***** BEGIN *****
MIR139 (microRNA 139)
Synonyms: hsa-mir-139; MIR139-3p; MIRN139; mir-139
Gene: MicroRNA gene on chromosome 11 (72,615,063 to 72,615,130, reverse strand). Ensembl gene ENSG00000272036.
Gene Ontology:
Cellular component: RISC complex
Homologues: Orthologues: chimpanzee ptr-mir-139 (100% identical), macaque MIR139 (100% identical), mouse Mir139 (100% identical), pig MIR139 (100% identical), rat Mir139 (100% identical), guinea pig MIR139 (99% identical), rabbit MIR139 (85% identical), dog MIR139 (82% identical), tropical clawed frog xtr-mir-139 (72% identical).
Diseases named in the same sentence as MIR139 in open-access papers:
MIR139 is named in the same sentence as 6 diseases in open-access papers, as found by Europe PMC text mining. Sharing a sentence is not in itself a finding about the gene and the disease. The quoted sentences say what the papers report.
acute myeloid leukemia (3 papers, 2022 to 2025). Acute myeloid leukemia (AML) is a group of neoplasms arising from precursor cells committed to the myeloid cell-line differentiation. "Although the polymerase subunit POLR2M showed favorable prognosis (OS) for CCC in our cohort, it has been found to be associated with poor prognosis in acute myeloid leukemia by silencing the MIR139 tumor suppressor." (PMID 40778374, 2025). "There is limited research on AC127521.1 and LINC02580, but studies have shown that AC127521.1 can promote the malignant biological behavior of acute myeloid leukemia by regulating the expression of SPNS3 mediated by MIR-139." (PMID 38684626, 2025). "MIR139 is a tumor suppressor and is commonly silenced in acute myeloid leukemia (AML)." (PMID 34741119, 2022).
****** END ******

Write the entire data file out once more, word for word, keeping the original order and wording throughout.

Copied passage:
MIR139 (microRNA 139)
Synonyms: hsa-mir-139; MIR139-3p; MIRN139; mir-139
Gene: MicroRNA gene on chromosome 11 (72,615,063 to 72,615,130, reverse strand). Ensembl gene ENSG00000272036.
Gene Ontology:
Cellular component: RISC complex
Homologues: Orthologues: chimpanzee ptr-mir-139 (100% identical), macaque MIR139 (100% identical), mouse Mir139 (100% identical), pig MIR139 (100% identical), rat Mir139 (100% identical), guinea pig MIR139 (99% identical), rabbit MIR139 (85% identical), dog MIR139 (82% identical), tropical clawed frog xtr-mir-139 (72% identical).
Diseases named in the same sentence as MIR139 in open-access papers:
MIR139 is named in the same sentence as 6 diseases in open-access papers, as found by Europe PMC text mining. Sharing a sentence is not in itself a finding about the gene and the disease. The quoted sentences say what the papers report.
acute myeloid leukemia (3 papers, 2022 to 2025). Acute myeloid leukemia (AML) is a group of neoplasms arising from precursor cells committed to the myeloid cell-line differentiation. "Although the polymerase subunit POLR2M showed favorable prognosis (OS) for CCC in our cohort, it has been found to be associated with poor prognosis in acute myeloid leukemia by silencing the MIR139 tumor suppressor." (PMID 40778374, 2025). "There is limited research on AC127521.1 and LINC02580, but studies have shown that AC127521.1 can promote the malignant biological behavior of acute myeloid leukemia by regulating the expression of SPNS3 mediated by MIR-139." (PMID 38684626, 2025). "MIR139 is a tumor suppressor and is commonly silenced in acute myeloid leukemia (AML)." (PMID 34741119, 2022).